Speaker and activist received the United Nations’ highest environmental honor for a life dedicated to the investigation and preservation of nature
At the age of 95, broadcaster David Attenborough has been recognized by the UN as Champion of the Earth, an award offered by the United Nations Environment Program (UNEP), considered the highest environmental honor of United Nations.
The Champions of the Earth award is given to individuals, groups and organizations for their transformative impact on the environment and is the UN’s highest environmental honor. It recognizes outstanding leaders from government, civil society and the private sector.
Sir David Attenborough received the award for his research, documentation and advocacy for the protection and restoration of nature. David’s television debut came in December 1954 on the BBC show Zoo Quest. Since then, David has started presenting various documentary series, following the natural history of the planet. It is estimated that his work has already been seen by some 500 million people worldwide.
According to UNEP Executive Director, Inger Andersen, “Attenborough has dedicated her life to documenting the love story between humans and nature and sharing it with the world. If we have any chance of preventing climate and biodiversity collapse and cleaning up polluted ecosystems, it’s because millions of us fell in love with the planet it showed us.
In a statement sent to the press, the UN noted that “Attenborough’s career as a broadcaster, natural historian, author and conservationist spans more than seven decades. He is best known for his work with the BBC’s Natural History Unit, including documentaries such as Life on Earth, Living Planet, Our Planet and Our Blue Planet. Additionally, their fight to preserve and restore biodiversity, transition to renewable energy, mitigate climate change and promote plant-rich diets contributes to the achievement of many Sustainable Development Goals (SDGs).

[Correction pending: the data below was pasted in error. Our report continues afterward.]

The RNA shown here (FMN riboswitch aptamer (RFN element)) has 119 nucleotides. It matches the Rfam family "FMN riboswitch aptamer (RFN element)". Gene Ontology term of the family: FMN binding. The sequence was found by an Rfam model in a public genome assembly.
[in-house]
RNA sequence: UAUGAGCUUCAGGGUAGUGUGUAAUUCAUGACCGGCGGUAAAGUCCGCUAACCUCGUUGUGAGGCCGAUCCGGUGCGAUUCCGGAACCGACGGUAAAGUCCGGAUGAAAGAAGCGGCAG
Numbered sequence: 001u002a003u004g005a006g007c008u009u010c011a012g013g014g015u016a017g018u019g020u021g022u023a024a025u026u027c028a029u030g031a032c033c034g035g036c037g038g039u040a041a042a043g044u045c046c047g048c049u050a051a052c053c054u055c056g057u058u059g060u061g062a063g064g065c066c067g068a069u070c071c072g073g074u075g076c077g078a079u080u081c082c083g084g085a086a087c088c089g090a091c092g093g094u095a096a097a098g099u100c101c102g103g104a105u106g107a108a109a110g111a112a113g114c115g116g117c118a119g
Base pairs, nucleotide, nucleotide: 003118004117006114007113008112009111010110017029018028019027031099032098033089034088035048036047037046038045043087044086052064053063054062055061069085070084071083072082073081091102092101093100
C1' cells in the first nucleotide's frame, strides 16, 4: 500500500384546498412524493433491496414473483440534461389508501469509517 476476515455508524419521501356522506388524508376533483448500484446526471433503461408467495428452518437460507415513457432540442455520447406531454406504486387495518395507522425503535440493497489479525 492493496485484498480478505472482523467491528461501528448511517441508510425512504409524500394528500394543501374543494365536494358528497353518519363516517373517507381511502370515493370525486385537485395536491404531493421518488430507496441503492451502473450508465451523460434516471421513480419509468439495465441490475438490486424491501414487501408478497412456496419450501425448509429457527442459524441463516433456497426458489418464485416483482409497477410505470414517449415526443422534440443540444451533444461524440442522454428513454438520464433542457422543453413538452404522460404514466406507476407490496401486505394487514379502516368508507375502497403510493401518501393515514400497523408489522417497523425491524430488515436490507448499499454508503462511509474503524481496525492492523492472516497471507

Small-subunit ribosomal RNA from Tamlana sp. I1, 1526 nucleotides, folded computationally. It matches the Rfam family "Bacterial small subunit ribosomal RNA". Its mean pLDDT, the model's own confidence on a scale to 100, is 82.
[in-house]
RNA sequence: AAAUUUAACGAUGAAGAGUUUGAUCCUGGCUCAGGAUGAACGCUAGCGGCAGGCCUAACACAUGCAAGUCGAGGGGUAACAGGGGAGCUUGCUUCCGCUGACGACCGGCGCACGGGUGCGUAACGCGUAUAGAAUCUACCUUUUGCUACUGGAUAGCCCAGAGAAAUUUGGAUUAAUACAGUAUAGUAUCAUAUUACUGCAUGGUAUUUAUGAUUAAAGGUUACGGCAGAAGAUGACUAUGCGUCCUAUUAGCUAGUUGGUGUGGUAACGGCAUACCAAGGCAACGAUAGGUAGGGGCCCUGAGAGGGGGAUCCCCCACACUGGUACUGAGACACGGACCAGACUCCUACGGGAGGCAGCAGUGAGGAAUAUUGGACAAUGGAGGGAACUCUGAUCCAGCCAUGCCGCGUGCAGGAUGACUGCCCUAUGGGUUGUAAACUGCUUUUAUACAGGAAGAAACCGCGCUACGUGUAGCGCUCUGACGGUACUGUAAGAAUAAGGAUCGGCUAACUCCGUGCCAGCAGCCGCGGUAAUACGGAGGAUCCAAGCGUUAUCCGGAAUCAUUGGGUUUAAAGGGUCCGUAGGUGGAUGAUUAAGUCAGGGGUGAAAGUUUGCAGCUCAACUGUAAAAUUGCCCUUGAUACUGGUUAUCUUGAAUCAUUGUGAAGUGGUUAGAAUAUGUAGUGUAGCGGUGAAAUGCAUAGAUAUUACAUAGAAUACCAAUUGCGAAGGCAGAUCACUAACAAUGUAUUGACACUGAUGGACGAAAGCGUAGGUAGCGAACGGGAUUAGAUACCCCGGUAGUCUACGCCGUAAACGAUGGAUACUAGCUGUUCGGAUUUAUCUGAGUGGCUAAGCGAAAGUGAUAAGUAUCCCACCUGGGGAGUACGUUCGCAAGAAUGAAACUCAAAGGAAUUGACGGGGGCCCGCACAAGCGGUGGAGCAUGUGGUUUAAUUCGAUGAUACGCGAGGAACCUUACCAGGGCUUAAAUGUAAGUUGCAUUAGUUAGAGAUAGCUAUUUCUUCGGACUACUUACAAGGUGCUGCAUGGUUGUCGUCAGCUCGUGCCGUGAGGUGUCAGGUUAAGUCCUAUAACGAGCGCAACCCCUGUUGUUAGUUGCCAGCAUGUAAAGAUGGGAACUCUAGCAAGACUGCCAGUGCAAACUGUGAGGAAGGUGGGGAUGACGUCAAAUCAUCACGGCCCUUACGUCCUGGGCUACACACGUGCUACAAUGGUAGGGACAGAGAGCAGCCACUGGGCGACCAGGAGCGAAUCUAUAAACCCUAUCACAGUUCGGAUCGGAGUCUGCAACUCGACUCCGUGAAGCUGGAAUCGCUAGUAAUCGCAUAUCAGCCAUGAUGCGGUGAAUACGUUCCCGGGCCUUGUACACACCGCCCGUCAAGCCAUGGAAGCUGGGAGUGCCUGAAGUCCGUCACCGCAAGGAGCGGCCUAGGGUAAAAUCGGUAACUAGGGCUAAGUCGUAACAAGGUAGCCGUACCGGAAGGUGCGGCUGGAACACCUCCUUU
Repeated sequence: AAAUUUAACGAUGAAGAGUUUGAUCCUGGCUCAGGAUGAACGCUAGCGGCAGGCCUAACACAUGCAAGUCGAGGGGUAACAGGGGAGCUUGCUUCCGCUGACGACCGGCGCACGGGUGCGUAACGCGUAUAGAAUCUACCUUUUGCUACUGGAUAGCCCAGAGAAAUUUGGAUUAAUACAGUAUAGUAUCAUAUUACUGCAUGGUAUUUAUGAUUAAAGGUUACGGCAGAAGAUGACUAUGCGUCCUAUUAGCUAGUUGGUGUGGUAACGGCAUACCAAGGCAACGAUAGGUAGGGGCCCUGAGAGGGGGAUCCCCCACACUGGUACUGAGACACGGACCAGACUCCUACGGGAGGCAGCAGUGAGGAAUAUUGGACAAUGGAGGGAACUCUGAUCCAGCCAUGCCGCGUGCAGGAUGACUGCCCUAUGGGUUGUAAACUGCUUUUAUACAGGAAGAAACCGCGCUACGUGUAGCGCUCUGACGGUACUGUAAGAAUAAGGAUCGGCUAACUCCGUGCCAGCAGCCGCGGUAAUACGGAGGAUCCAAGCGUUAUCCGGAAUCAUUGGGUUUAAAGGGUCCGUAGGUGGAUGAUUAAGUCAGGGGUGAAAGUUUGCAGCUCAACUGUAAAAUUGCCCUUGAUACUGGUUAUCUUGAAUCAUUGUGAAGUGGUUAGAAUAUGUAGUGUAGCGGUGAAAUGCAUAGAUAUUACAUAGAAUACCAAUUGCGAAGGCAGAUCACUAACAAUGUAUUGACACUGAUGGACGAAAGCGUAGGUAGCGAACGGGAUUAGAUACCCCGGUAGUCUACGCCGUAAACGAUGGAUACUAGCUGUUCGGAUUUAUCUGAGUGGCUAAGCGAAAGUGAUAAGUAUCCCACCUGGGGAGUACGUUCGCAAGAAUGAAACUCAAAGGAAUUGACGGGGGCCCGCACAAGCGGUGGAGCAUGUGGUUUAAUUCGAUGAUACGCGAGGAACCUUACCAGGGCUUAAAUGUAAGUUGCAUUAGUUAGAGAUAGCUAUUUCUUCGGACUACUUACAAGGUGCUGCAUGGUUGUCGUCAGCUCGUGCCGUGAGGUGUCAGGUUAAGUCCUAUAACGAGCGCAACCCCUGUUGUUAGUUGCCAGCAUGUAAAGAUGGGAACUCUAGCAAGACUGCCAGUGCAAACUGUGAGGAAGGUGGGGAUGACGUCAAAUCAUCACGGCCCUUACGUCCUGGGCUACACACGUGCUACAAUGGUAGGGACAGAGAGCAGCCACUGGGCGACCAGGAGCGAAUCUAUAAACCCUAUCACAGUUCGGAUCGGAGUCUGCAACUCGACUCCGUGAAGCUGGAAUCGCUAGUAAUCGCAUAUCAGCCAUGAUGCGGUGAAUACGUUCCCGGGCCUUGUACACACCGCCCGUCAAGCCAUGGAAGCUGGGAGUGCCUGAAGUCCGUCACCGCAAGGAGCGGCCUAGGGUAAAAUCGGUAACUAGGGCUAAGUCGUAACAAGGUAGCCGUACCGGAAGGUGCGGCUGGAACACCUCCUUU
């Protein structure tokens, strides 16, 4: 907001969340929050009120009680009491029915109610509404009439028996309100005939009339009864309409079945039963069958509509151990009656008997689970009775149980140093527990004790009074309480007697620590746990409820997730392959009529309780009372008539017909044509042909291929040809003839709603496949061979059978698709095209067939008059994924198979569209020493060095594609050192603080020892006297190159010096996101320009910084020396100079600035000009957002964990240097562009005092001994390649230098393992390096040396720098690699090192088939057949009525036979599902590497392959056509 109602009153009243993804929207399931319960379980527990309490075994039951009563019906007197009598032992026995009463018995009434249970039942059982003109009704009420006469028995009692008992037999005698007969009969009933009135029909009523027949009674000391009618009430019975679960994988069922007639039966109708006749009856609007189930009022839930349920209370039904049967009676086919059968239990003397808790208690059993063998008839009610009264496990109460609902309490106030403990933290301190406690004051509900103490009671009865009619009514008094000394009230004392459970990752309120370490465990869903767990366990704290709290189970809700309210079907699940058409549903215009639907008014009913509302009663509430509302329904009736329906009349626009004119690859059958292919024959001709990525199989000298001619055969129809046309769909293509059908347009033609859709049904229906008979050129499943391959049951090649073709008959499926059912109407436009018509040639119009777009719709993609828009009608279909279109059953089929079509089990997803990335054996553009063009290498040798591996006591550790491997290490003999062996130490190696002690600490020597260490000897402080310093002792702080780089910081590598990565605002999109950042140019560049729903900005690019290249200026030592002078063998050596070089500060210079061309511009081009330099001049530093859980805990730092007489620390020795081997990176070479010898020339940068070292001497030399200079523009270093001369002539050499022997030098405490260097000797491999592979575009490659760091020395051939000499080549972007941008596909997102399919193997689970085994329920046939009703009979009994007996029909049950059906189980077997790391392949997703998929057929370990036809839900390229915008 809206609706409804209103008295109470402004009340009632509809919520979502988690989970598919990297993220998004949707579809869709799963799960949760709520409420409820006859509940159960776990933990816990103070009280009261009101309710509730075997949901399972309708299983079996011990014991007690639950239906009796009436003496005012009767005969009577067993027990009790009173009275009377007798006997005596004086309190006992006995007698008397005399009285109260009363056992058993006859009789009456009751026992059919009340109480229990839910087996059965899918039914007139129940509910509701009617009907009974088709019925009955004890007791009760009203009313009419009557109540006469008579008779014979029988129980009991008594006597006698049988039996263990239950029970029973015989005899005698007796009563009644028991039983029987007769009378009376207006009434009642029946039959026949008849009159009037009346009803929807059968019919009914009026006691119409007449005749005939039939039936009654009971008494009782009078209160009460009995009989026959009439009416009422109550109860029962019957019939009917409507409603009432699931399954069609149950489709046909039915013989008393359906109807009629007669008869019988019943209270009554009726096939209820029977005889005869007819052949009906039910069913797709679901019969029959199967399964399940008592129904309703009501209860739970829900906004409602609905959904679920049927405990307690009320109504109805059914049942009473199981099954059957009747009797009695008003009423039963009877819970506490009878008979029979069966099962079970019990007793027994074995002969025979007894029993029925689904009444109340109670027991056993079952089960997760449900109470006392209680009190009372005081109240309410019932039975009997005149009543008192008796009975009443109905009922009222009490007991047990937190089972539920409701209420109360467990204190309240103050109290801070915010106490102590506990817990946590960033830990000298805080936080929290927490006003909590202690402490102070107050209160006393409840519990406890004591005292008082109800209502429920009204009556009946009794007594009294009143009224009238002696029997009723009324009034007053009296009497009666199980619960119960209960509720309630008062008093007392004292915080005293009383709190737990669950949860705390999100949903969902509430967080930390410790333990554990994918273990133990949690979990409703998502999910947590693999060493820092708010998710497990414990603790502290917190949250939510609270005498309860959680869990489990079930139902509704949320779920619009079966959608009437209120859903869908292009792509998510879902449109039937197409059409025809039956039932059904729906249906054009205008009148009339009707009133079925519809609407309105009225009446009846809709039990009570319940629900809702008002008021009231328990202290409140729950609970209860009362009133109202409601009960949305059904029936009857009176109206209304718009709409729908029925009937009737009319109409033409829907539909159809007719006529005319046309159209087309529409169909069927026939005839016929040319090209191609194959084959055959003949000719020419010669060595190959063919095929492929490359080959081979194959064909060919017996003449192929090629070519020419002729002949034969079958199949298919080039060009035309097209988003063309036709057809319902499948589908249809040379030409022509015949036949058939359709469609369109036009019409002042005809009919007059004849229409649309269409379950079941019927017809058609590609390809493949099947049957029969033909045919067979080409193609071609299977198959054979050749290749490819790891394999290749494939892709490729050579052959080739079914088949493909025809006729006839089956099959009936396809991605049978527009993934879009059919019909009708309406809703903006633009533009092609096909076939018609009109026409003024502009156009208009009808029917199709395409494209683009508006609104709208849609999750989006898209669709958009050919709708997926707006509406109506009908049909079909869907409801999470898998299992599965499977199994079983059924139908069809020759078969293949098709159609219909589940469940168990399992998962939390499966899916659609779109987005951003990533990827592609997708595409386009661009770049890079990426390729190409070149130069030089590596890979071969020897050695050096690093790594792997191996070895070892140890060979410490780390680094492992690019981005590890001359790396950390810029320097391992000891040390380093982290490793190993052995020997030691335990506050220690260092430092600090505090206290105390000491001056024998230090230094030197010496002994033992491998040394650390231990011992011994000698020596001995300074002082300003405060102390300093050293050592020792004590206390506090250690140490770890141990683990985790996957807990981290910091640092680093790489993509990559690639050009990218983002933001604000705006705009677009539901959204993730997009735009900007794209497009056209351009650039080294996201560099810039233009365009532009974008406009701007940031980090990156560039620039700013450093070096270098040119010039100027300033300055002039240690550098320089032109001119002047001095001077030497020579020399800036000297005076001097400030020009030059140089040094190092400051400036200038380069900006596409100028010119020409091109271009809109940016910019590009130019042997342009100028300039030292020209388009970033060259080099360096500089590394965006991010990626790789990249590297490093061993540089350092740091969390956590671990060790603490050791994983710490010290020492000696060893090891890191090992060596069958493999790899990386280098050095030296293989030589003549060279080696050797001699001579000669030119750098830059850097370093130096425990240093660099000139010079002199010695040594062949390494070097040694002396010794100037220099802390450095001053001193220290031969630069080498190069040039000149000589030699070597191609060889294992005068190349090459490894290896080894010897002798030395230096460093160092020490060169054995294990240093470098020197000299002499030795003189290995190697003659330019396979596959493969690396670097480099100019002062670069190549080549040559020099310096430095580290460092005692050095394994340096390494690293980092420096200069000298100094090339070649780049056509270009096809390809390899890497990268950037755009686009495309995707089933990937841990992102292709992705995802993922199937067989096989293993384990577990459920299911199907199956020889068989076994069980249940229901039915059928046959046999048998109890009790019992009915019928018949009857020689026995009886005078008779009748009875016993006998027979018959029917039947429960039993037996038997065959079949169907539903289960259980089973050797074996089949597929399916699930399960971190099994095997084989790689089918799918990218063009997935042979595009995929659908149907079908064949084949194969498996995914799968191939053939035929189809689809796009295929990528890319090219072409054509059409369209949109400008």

Off the air, David also works for the environment, attending major summits like the 2015 climate change conference that led to the Paris agreement.
In 1982, at the tenth meeting of UNEP’s Governing Council, he told UN member states: “What you and I and other ordinary people around the world can do will not in itself save the natural world. The big decisions, the big disasters that we face, can only be taken care of by governments and that is why this organization is so important.
After all this time, the speaker and environmental activist says he remains optimistic and believes that we can act in time to avoid the catastrophic impacts caused by the action of humanity on the planet.
“The world must come together. These problems cannot be solved by a single nation, regardless of its size. We know what the problems are and we know how to solve them. All we need is unified action,” Attenborough said as he accepted the award. “Fifty years ago, whales were on the brink of extinction around the world. So people got together and now there are more whales in the sea than any human being has ever seen. If we act together, we can solve these problems.
Previous Champions of the Earth have been environmental justice advocate Robert Bullard (2020), environmental and indigenous rights advocate Joan Carling (2018) and plant biologist José Sarukhán Kermez (2016).